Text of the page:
We all have your insecurities, aspects of ourselves we would love to change so that we look more desirable to others. In the Philippines, the local beauty industry has made us to believe that the main insecurity within the nation is the darkness of our skin. This advertisement was released in 2012 by a mainstream beauty medical group named Belo, where their ads would usually target Filipino females, the company decided to promote lighter skin towards Filipino young males. The services the Belo promotes and provide are cosmetic surgeries, skin treatments for acne or wrinkles, liposuction and most importantly, skin lightening (Belo Medical Group).
This advertisement that was used to promote a men skin care line displays a young Asian male in a club setting, surrounded by young Asian women, all with similar light complexions. They are all holding on to their phones and appears that the women are waiting to type in their numbers on to the male’s phone. The message “10% lighter. 100% more numbers” shares the idea that if males were just a little bit lighter, all the women would be a lot more attracted to them. The numbers used in the message are quite dramatic, as they state that men will receive 100% more numbers if they used some whitening cream. Are they implying that men who are not 10% lighter receive no number at all? Or is it that males who have darker skin are not attractive at all?
Regardless of what Belo is trying to tell the Filipino consumer public, we cannot leave out the women in this advertisement. From my personal experience in the Philippines, the beauty community’s obsession of skin whitening has usually been fed towards women, conveying the narrative that lighter skin will always be more desirable, successful, rich and preferred. The narrative of lighter skin is then transferred over to males, where these females are admiring a male with light skin, who they deem handsome and could possible carry the characteristics of being successful and wealthy.
The edits that I have created in this photo were meant to depict absurd obsession whitening of the skin, that could create major health problems. I made the advertisement appear as a warning of the dangers of skin whitening just as government create warning ads for the dangers of smoking. The text in my culture jam supports the narrative mentioned in the original advertisement about how people with lighter complexions are assumed to be wealthy, successful and handsome. I alterations to the image was kept to the minimum as the original image already depicted the complications of colourism, and the obsession of whitening of skin for male and female.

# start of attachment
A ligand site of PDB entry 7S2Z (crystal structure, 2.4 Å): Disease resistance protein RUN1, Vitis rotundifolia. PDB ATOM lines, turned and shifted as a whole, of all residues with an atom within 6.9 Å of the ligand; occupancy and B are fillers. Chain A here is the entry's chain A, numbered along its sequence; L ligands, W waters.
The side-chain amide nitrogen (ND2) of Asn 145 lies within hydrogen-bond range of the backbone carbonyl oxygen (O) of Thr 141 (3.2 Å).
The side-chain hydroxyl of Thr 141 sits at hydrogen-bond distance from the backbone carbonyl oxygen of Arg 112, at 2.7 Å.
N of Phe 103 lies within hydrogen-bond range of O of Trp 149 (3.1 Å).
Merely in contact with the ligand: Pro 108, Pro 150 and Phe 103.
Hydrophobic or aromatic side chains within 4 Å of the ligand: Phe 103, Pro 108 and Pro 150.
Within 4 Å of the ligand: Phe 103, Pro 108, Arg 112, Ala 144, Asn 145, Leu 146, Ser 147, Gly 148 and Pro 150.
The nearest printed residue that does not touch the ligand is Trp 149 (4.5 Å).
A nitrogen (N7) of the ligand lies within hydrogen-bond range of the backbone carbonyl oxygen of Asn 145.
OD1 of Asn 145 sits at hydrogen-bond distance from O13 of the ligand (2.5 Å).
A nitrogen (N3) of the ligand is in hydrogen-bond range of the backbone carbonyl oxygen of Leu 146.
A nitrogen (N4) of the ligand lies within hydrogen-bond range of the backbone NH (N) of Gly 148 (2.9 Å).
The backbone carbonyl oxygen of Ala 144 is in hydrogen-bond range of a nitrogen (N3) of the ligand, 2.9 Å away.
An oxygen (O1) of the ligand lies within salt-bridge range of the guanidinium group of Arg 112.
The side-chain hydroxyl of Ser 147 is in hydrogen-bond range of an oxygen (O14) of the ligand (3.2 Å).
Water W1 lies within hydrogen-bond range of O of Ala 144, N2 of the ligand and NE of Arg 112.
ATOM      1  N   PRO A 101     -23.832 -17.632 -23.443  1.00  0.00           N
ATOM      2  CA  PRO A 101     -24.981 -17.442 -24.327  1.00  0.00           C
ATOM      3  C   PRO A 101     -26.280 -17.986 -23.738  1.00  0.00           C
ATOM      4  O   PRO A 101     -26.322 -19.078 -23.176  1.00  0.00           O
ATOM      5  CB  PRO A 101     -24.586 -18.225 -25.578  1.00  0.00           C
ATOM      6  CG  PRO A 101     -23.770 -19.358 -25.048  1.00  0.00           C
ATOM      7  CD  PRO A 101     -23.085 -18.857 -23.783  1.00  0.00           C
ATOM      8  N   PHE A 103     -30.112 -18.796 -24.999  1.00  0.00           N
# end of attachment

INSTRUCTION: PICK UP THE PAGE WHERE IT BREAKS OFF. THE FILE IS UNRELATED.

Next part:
Since the focus of the advertisement was to promote whitening skin care for men, the male in the image appears to have overused skin whitening products, and now mentions that his skin appears transparent, but actually looks sickly. The male is still content with his appearance as the women are still adoring him and wanting his number.
The reason I have promoted “100% more health conditions” on the culture jam, is because a number of ingredients, that are meant to reduce the production melanin in lightening creams are also associated to producing major skin damage, cancer, skin sensitivity and internal organ malfunction with prolong use (Khan 2018). For a country with people obsessed with how the tone of their skin can identify their class, such dangers of products like whitening cream should be promoted nationwide.
Hays, Jeffrey. “NAMES AND BRIEF HISTORY OF THE PHILIPPINES.” Facts and Details, 2008, factsanddetails.com/southeast-asia/Philippines/sub5_6a/entry-3159.html.
Khan, Coco. “Skin-Lightening Creams Are Dangerous – Yet Business Is Booming. Can the Trade Be Stopped?” The Guardian, Guardian News and Media, 23 Apr. 2018, www.theguardian.com/world/2018/apr/23/skin-lightening-creams-are-dangerous-yet-business-is-booming-can-the-trade-be-stopped.
“Skin Lightening and Smoothening Treatments.” Belo Medical Group, www.belomed.com/services/skin-lightening-and-smoothening.